I was seated on the second row from the front as I was recording the proceedings on my phone for my archives.
When the commission closed business and the commissioners were walking out, Wisdom Mkhwananzi, one of the people who gave evidence during the inquiry came to the front running appealing to the commissioners to help him as police officers wanted to arrest him for giving his evidence on the Gukurahundi atrocities.
He went straight to commission chairman, Motlante, but was quickly whisked away by security details. He tried to appeal to Advocate Thabani Mpofu who was leading the evidence giving but he equally ignored him.
As he turned around, he spotted me and screamed my name asking that I help him as the police want to beat him up for giving evidence. I had never met this guy and didn’t even know him but he identified me and called me by name.
I could see tears and desperation on his face and something immediately said to me I must attend to him and help him in whatever little way I could. I knew perfectly well that if police had already been ordered to arrest him there was no way he was going to evade the arrest.
I tried to calm him down and told him that he must not panic and cause mayhem we must just go together and have him hand himself over to the officers that have been ordered to pick him up and I would assist him get legal representation.
Though he agreed to my suggestion I could tell he was extremely terrified. So I said to him we would walk to the the police and pass through and he must not resist when they talk to us.
As we were exiting the hotel foyer four police officers came running and without talking to us grabbed him lifting him up by his trousers. Responding to the way they apprehended him, he held on to my hand with a very tight grip screaming out my name that I must help him as the police will go out and kill him the way his parents were killed by the Gukurahundi.
For about five minutes there was a huge pandemonium at the the hotel foyer with Mkhwananzi holding my hand tight for dear life while a police officer was busy beating him on his wrist demanding that he let go off my hand.
I pleaded with the officer not to beat him as I was prepared to accompany him to the police station with them. He would not have any of that insisting that I pull my hand off his tight and very painful grip.
As the police were dragging him away, some other police officer were also trying to pull me out of his hard grip. By this time a number of people had joined in the fracas trying to pull him away from the police and he just wouldn’t let go off me screaming for me to help him.
I have never felt that uncomfortable in my life.
When he eventually lost his grip on me he looked me in the face and screamed, “these people will kill me mdala do something.”
I knew I definitely had to do something.
When they finally took him away, I followed to the police station where I found him still going through the detention process. I will never forget the smile and sign of hope on his face when he saw me. I assured him I was going to get him urgent legal help and that he should remain calm as the police would not do anything to him when he is at the station.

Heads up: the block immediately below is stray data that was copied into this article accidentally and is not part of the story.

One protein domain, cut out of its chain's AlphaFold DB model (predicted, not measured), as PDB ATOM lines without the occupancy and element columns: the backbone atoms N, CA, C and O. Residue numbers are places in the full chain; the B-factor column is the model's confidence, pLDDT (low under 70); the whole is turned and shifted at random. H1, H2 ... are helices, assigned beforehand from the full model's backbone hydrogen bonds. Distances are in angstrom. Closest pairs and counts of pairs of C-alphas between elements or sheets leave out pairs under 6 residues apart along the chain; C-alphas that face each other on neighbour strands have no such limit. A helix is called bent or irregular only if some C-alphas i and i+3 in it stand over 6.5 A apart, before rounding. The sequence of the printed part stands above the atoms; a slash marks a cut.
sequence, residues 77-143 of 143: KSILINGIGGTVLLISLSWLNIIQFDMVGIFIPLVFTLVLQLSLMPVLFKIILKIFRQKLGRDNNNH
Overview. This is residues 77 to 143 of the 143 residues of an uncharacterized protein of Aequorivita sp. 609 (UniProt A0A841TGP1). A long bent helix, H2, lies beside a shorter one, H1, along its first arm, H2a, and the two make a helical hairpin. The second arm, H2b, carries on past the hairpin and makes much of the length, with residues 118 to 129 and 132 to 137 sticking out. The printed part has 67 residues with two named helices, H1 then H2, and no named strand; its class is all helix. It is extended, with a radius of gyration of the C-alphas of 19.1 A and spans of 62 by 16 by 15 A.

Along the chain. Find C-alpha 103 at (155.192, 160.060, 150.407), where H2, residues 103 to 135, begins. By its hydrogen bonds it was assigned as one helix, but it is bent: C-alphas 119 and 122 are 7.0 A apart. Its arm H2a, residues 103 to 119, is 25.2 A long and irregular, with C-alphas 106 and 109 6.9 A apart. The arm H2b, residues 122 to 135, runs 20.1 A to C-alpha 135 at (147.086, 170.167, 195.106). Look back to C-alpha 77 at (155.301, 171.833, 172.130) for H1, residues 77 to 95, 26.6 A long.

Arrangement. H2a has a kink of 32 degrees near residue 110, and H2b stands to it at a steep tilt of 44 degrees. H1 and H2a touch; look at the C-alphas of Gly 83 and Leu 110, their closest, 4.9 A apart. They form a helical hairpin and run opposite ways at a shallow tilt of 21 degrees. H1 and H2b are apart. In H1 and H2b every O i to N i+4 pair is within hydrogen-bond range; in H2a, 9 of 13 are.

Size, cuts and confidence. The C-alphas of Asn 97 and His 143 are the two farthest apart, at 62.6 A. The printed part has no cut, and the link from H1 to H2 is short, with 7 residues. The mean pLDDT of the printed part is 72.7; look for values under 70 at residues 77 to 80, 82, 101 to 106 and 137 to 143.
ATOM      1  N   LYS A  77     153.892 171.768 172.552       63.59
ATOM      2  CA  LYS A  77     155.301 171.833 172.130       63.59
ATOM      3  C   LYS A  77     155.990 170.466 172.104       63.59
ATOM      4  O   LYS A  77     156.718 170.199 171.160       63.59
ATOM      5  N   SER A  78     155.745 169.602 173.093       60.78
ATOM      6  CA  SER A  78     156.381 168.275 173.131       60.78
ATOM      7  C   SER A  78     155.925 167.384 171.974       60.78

In an instant I called the Zimbabwe Lawyers For Human Rights and managed to get a very cooperating young lawyer Jabulani Mhlanga who rushed to the police station and intervened. Hours late into the night we managed to have him taken to hospital to have his left hand which was beaten up by the police officer attended to.
The lesson I got from the skirmish is that our state machinery is not learning any lessons from past experiences. The way they arrested that young man besides our pleading to wanting to cooperate with them was extremely unwarranted.
After spending the day discussing issues where innocent lives were lost in the hands of the security system in the country, the police failed to realise that the angry crowd at the hotel could have responded in another violent manner to their brutal treatment of a person who had just stepped down from giving evidence in a government sanctioned Commission of Inquiry. The risk of another killing was very high.
The truth that needs to begin manifesting into our state security is that Gukurahundi issues can no longer continue to be suppressed. A new generation of these young people has come up and they want to talk and the best that can be done is to listen to them and provide them with platforms to talk than try to suppress them like was done to our fathers.
The entire Matabeleland region and the nation are eagerly waiting for the National Peace and Reconciliation Commission similar public hearings on the disturbances that rocked the country through the years. One shudders to think what will happen at these hearings when such heavy-handedness is already being exhibited at the lower stages of the hearings?
I wait to hear the voice of the NPRC on the police handling of the Montlante hearings in Bulawayo.Post published in: Featured